Fraternizing with the First Brother-in-Law
Kam Williams | 6/30/2010, 11:17 a.m.
Craig Robinson Pens New Book
Craig Robinson was born in Chicago on April 21, 1962, to Fraser and Marian Robinson and raised in a modest home where he had to share a room with his younger sister, Michelle. With help of devoted parents, who made major sacrifices on their behalf, both children were inspired to excel academically and were admitted to Princeton University.
For Robinson, who stands a towering 6'6", basketball came as easy as academics and he was twice voted the Ivy League Player of the Year during his college tenure. He grew up as a protective shadow around his sister; however, today, those roles are reversed with Robinson in the shadow of his world famous sibling, now the First Lady of the United States.
After playing basketball professionally in Europe, he earned an MBA from the University of Chicago, and entered the world of finance where he enjoyed a meteoric rise until another dream beckoned, namely, to coaching. Craig spent two years as the head coach at Brown, where he spearheaded a revival of the school's flagging program, winning more games in his first two years than any other head coach in the school's basketball history before being named the Ivy League Basketball Coach of the Year.
Currently, Craig, his kids and wife, Kelly, live in Oregon where he coaches Oregon State University's men's basketball team. Here, he discusses his autobiography, A Game of Character, and reflects about his career and about how his life has changed since his brother-in-law, Barack, became President.
KW: I really enjoyed it. How should I refer to you, as the First Brother-in-Law?
CR: [Laughs] You can call me Craig, Coach, or whatever you like.
KW: How does it feel, as a two-time Ivy League Player of the Year, to find yourself suddenly overshadowed by your sister for the first time?
CR: It's ironic, but it's kind of fun for me. As I mentioned in the book, for most of her life, until just a few years ago, she was always known as Craig Robinson's little sister. It's much more fun being Michelle Obama's big brother.
KW: In reading the book, you emphasized the importance of both family and basketball in shaping your character. Which would you say played a bigger role?
CR: I'd say the split is really about 70% family, 30% basketball. The foundation I learned from my parents. It just so happened that my father was into athletics, so he often used sports to reiterate some of the lessons he had already taught me at home.
KW: Seeing politics up close and personal, do you have political aspirations of your own?
CR: I don't have any political aspirations. I so much enjoy coaching. I feel so rewarded having the opportunity to help shape the lives of young people. As to how it feels to be the First Lady's brother, it's really been an eye-opener for me to work on the Presidential campaign, and to get an insider's view of Washington and politics. It was humbling and quite an honor to be able to go around the country and talk about my family. And to see the inner workings of the White House, just from my own inquisitive point of view, has been really interesting. It's been almost all positive.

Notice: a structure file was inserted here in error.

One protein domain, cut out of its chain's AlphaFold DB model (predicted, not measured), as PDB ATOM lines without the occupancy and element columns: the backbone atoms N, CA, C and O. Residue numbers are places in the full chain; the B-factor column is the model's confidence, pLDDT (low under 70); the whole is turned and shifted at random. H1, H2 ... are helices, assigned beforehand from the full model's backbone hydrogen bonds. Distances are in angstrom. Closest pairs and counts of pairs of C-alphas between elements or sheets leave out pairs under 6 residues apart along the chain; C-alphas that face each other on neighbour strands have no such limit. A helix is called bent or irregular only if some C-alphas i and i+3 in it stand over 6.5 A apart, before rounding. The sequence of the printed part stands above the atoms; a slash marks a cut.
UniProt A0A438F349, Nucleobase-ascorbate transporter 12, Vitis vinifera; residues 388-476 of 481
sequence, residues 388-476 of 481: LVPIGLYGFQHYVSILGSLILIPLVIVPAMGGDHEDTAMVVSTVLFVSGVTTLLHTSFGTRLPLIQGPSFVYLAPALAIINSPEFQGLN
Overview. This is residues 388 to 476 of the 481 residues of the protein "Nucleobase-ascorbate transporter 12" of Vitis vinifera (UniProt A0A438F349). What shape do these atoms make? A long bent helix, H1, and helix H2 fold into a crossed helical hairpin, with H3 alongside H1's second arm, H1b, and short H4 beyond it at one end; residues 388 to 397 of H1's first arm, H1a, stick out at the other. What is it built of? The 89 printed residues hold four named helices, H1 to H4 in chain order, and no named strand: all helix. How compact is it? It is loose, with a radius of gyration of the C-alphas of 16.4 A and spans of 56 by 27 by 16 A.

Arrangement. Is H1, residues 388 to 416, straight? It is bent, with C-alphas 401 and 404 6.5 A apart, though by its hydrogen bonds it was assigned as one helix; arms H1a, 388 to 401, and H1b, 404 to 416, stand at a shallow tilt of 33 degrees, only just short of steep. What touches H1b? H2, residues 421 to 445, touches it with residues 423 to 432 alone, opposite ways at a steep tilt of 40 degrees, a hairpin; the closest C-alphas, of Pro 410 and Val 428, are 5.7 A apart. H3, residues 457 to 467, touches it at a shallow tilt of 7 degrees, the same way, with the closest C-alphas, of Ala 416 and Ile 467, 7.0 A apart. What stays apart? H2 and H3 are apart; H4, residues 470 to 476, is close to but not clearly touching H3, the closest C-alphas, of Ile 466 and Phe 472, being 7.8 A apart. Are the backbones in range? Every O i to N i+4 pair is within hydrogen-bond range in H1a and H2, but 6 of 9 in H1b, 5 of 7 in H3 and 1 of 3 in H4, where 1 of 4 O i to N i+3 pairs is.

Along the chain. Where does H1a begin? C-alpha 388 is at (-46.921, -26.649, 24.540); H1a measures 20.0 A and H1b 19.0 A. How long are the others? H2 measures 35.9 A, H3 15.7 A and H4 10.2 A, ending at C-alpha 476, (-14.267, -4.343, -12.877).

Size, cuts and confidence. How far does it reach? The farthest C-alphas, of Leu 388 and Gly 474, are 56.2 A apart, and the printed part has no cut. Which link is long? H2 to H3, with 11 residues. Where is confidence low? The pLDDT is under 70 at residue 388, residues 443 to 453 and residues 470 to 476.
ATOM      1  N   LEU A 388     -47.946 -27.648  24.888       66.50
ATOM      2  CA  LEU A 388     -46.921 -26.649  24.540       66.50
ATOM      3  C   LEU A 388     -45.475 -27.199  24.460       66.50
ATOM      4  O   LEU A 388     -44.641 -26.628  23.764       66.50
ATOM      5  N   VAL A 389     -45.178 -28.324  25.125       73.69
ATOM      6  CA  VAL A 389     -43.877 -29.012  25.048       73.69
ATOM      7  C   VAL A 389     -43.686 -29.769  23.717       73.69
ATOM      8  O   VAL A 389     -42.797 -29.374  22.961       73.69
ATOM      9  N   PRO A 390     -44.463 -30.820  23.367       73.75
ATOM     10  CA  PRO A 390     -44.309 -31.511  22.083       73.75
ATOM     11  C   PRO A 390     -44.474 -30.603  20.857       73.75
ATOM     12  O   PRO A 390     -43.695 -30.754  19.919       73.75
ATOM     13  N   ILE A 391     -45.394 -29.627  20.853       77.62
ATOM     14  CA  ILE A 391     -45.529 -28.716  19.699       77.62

KW: In the book The Rage of a Privileged Class by Ellis Cose, he the frustrations encountered by many Black professionals upon entering the corporate world. I know plenty of folks like the ones he describes whose careers never fully flourished despite impressive credentials and their showing dedication. Why do you think you, your sister and President Obama have fared so differently?
CR: I haven't read the book, but I'm going to run out and try to find it. I certainly understand the point it sounds like he's making. Having worked in corporate America, the only thing I can say is that growing up in our house Michelle and I were taught to do our best, to be content with that, and not to gauge our success by how much money we made. And we saw that ethic demonstrated every day, watching our father getting up and going to work, despite his being disabled, and my mom working so hard, too.
My parents' prevailing mantra was self-confidence. They taught us not to let anybody else define us, and to not worry about what other people thought. What that does is instill the confidence and determination that you need to compete when things are so much against you.
KW: Who was best player you ever played against? Having read the book, I'd guess your answer is going to be Michael Jordan.
CR: Right. That was in a summer league game.
KW: What was your greatest basketball moment as a player?
CR: The NCAA Tournament my senior year, when we won two games, including an upset of Oklahoma State, is my fondest memory from my playing days.
KW: I read that your mother refers to you as Philosopher-in-Chief. This being the case, what is the wisest quote that you are known for in the family?
CR: [laughing] I don't know that I've been quoted yet.
KW: What leadership/management style do you commit to and why?
CR: As a coach, it involves a lot more teaching and instructing than it did when I was in the business world. I try to get my players to do things that they wouldn't be able to do on their own.
KW: How do you want to be remembered?
CR: As someone who gave more than he took.